What Does the 250th Anniversary of the Independence Mean to a 'Browner' America?
Frederick Douglass’ 1852 address “What to the Slave is the Fourth of July” poignantly called attention to the Black people who were still unfree slaves when the Republic joyfully celebrated freedom and independence on its 76th anniversary. Echoing Douglass, this paper searches for the meaning of the 250th anniversary in a deeply fractured and divided America by focusing on the historical and current ‘color scheme.’ An in-depth examination of America’s history and cultural history, represented by the paradigms White, Black, Brown, Yellow, and Browner opens space for analysis and arguments on the formation of national character, the cultivation of cultural identity, and the definition of Americanism. This essay tackles the core of Whiteness in relation to Blackness (African Americans), Brownness (Native Americans), and Yellowness (Chinese/Asian Americans) to unpack a heated and culturally charged topic of race relations and capture the significance of the ‘Browner’ in ‘Browner America’ in anticipation of the 250th anniversary.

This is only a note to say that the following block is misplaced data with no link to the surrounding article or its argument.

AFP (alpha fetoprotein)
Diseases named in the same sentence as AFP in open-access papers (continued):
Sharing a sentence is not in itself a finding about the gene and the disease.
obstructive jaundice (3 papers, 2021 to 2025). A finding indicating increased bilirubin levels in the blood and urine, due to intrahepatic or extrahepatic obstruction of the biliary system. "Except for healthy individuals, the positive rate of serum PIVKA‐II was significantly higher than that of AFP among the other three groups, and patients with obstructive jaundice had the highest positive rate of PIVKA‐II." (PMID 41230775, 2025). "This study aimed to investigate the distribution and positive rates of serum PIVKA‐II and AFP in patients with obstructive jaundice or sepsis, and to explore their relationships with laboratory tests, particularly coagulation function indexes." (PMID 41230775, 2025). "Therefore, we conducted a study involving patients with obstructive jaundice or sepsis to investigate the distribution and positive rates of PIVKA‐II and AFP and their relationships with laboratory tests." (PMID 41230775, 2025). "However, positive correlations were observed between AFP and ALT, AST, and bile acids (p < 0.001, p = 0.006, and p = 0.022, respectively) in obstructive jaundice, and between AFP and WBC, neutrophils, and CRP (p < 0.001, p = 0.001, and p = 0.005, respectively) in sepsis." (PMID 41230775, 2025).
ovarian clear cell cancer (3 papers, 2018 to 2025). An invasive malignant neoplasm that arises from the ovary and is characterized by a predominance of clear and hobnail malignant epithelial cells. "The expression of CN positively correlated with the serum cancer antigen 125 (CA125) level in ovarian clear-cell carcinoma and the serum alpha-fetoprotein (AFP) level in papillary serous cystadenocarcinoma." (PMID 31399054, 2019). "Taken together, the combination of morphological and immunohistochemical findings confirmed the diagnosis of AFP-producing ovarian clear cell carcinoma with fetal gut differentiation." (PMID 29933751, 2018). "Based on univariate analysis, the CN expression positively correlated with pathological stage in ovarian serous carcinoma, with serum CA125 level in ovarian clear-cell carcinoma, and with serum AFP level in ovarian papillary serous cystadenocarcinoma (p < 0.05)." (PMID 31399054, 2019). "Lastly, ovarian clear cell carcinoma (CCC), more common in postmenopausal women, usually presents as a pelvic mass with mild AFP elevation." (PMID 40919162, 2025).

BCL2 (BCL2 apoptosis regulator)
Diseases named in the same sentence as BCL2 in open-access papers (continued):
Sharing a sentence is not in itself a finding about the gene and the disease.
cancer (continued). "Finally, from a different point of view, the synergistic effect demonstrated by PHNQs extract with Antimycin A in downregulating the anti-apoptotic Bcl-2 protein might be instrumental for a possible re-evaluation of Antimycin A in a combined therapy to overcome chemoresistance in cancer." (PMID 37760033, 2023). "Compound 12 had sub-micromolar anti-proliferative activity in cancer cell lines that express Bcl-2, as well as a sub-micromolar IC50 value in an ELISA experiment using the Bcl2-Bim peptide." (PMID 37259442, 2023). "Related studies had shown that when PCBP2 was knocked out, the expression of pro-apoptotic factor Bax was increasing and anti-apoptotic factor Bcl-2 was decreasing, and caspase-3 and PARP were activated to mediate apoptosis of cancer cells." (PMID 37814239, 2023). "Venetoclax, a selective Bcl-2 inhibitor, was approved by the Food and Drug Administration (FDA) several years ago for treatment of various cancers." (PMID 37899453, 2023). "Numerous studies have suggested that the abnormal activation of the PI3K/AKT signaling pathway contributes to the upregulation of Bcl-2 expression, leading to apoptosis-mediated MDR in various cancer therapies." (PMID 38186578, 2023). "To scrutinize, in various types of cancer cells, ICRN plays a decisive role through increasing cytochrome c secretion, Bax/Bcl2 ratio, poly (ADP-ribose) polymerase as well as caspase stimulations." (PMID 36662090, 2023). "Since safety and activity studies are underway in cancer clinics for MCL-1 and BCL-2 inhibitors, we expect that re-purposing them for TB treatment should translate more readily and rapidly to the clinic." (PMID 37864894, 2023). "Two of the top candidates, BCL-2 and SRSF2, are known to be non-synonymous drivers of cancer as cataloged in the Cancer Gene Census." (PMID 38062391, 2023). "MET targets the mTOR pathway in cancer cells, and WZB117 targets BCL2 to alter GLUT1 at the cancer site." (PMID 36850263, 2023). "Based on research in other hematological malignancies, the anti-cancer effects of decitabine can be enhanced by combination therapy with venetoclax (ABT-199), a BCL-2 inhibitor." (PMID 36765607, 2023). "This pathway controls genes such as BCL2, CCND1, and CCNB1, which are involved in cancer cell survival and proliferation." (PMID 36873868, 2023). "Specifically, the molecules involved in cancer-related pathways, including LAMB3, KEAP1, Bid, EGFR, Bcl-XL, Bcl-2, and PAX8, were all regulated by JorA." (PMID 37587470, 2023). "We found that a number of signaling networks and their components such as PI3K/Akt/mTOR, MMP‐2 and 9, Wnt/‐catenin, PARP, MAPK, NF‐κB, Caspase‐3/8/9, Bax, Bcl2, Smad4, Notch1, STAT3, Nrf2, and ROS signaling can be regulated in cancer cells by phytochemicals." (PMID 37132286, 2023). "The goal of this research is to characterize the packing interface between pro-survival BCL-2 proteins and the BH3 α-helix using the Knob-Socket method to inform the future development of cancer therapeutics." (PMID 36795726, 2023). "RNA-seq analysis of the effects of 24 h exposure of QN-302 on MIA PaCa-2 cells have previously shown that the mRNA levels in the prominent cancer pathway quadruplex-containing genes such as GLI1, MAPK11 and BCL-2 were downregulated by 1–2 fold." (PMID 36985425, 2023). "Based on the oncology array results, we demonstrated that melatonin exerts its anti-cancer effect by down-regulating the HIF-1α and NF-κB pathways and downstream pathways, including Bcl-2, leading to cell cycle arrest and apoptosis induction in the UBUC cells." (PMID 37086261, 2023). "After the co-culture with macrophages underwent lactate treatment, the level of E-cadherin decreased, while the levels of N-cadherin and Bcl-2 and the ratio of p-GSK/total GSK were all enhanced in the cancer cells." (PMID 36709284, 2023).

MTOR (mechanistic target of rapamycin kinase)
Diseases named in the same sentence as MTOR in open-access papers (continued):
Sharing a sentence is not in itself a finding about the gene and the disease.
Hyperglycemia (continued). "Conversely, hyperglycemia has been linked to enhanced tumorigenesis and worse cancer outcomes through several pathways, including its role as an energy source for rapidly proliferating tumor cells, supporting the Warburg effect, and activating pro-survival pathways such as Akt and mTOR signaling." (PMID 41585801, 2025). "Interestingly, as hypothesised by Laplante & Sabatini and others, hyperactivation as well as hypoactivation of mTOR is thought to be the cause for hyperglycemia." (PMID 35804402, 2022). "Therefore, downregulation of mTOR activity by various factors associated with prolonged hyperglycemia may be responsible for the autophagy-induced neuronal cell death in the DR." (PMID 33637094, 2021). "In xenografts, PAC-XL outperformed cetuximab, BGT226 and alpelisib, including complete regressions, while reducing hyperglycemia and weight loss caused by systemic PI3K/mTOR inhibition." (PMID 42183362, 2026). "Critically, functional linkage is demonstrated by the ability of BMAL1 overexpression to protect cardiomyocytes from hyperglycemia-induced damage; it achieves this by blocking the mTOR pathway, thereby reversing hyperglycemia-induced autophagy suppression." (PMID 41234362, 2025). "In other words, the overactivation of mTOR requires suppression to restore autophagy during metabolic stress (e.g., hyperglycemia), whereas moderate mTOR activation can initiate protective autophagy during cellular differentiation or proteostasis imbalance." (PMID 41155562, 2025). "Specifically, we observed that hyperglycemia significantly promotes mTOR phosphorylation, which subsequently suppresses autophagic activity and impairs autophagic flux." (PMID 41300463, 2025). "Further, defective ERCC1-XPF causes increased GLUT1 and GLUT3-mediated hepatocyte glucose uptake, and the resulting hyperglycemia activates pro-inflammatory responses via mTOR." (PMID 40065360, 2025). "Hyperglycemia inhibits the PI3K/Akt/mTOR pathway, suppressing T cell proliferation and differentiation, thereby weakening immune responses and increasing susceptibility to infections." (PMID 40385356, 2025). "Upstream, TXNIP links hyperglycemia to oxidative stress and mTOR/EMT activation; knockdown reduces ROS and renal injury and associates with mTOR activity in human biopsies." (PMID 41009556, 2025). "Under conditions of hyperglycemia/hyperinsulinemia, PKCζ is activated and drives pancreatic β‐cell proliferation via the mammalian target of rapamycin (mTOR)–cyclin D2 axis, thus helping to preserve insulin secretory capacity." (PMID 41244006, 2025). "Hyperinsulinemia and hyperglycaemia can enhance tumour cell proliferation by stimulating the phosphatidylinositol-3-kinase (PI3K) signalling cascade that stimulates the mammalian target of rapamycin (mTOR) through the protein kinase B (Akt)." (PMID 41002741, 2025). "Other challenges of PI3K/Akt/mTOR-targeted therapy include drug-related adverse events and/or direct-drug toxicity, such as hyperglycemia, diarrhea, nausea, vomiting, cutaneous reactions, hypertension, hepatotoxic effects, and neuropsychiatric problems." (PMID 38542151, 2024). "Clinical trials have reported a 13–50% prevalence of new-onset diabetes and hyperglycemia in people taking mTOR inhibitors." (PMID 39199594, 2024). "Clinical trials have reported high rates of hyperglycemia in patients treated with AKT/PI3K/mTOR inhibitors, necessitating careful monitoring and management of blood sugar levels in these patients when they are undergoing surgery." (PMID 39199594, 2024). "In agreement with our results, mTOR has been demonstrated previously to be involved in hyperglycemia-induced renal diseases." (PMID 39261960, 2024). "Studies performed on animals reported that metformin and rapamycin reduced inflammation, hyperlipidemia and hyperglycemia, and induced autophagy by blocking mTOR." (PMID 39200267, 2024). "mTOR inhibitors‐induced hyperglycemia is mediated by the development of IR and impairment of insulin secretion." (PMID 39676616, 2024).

Copyright (c) 2023 Mimi Yang
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